Peripheral vagal control of heart rate is impaired in neuronal NOS knockout mice.
Choate JK., Danson EJ., Morris JF., Paterson DJ.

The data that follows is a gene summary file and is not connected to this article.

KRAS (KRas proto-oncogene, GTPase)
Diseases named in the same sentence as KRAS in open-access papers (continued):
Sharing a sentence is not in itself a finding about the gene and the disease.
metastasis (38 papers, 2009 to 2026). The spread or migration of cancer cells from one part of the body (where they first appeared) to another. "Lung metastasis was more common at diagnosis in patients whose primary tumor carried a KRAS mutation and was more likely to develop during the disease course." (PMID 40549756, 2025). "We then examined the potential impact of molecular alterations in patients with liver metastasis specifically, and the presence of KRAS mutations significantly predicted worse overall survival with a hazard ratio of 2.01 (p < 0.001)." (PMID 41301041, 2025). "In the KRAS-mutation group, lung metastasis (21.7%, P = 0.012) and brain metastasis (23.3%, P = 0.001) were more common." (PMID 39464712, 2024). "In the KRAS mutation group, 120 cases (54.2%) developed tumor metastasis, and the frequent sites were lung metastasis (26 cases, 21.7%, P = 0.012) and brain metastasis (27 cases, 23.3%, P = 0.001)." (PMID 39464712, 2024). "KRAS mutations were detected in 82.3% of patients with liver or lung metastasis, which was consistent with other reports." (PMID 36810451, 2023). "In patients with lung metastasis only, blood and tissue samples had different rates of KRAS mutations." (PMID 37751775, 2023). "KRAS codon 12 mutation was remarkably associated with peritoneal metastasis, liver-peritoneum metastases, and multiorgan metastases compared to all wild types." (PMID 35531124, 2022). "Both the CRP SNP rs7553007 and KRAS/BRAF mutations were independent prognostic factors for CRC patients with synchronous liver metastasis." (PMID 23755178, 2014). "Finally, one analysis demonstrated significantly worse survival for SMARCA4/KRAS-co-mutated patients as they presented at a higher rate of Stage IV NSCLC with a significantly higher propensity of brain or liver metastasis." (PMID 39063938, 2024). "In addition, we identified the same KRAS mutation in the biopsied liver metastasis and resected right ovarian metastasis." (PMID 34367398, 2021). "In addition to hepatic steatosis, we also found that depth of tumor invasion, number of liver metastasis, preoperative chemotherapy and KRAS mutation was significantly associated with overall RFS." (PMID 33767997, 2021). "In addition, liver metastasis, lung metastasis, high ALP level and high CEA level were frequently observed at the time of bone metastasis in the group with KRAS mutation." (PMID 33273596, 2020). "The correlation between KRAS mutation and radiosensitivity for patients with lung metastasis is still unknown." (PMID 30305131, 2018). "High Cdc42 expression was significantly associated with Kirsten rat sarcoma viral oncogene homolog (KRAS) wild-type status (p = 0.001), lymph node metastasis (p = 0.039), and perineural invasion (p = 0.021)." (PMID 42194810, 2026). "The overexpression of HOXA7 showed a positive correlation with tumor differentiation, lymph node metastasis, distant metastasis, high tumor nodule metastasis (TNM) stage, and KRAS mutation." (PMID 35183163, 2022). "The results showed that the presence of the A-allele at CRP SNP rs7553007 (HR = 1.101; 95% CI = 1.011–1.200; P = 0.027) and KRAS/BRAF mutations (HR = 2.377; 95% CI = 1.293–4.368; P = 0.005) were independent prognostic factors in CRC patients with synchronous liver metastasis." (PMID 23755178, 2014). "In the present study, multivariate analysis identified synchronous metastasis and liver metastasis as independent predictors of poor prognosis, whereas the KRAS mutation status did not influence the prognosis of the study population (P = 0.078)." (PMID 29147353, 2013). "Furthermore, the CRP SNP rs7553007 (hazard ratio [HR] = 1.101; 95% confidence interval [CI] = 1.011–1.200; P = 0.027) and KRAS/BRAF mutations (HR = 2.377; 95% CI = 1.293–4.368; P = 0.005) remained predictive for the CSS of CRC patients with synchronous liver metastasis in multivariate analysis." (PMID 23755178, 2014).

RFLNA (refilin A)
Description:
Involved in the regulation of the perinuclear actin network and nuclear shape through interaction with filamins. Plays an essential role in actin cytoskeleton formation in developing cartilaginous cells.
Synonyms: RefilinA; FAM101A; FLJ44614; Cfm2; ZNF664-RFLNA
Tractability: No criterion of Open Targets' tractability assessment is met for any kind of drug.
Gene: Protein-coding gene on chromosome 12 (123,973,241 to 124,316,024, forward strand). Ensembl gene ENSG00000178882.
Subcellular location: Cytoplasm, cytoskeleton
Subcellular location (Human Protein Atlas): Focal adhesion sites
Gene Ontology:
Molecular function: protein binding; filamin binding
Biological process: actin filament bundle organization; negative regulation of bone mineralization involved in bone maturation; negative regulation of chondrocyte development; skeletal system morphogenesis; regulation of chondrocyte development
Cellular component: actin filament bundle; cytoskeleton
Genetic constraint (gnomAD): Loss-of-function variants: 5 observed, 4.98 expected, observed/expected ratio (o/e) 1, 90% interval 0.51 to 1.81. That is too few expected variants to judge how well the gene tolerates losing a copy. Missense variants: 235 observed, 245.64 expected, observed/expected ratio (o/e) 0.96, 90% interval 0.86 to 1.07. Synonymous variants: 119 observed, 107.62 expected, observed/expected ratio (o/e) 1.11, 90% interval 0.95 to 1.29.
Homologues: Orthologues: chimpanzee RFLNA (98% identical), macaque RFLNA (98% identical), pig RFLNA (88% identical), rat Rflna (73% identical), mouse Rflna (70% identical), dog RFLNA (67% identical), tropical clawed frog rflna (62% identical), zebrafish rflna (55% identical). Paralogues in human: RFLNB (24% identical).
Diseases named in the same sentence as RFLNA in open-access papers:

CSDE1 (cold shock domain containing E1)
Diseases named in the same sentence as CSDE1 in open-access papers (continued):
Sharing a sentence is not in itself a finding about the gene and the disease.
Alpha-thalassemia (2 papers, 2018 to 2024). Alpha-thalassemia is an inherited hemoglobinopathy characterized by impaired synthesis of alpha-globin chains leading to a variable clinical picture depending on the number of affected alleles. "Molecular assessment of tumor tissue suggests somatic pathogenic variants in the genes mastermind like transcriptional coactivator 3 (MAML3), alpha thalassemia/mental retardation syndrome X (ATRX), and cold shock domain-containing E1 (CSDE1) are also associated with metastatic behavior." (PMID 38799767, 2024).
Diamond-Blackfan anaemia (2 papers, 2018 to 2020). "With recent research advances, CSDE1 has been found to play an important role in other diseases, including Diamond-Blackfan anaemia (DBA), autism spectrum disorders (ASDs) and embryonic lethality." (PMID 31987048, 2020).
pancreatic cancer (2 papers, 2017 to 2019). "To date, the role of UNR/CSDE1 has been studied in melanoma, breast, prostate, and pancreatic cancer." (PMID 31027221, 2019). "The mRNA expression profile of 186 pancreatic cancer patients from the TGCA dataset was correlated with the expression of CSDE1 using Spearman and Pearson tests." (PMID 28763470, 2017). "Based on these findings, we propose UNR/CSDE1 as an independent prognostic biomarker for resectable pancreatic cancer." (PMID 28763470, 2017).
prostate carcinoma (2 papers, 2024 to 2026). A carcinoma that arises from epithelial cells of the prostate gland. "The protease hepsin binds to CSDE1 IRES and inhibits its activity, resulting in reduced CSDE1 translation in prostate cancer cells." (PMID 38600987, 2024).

The role of nitric oxide (NO) in the vagal control of heart rate (HR) is controversial. We investigated the cholinergic regulation of HR in isolated atrial preparations with an intact right vagus nerve from wild-type (nNOS+/+, n = 81) and neuronal NO synthase (nNOS) knockout (nNOS-/-, n = 43) mice. nNOS was immunofluorescently colocalized within choline-acetyltransferase-positive neurons in nNOS+/+ atria. The rate of decline in HR during vagal nerve stimulation (VNS, 3 and 5 Hz) was slower in nNOS-/- compared with nNOS+/+ atria in vitro (P < 0.01). There was no difference between the HR responses to carbamylcholine in nNOS+/+ and nNOS-/- atria. Selective nNOS inhibitors, vinyl-L-niohydrochloride or 1-2-trifluoromethylphenyl imidazole, or the guanylyl cyclase inhibitor, 1H-[1,2,4]oxadiazolo[4,3-a]quinoxalin-1-one significantly (P < 0.05) attenuated the decrease in HR with VNS at 3 Hz in nNOS+/+ atria. NOS inhibition had no effect in nNOS-/- atria during VNS. In all atria, the NO donor sodium nitroprusside significantly enhanced the magnitude of the vagal-induced bradycardia, showing the downstream intracellular pathways activated by NO were intact. These results suggest that neuronal NO facilitates vagally induced bradycardia via a presynaptic modulation of neurotransmission.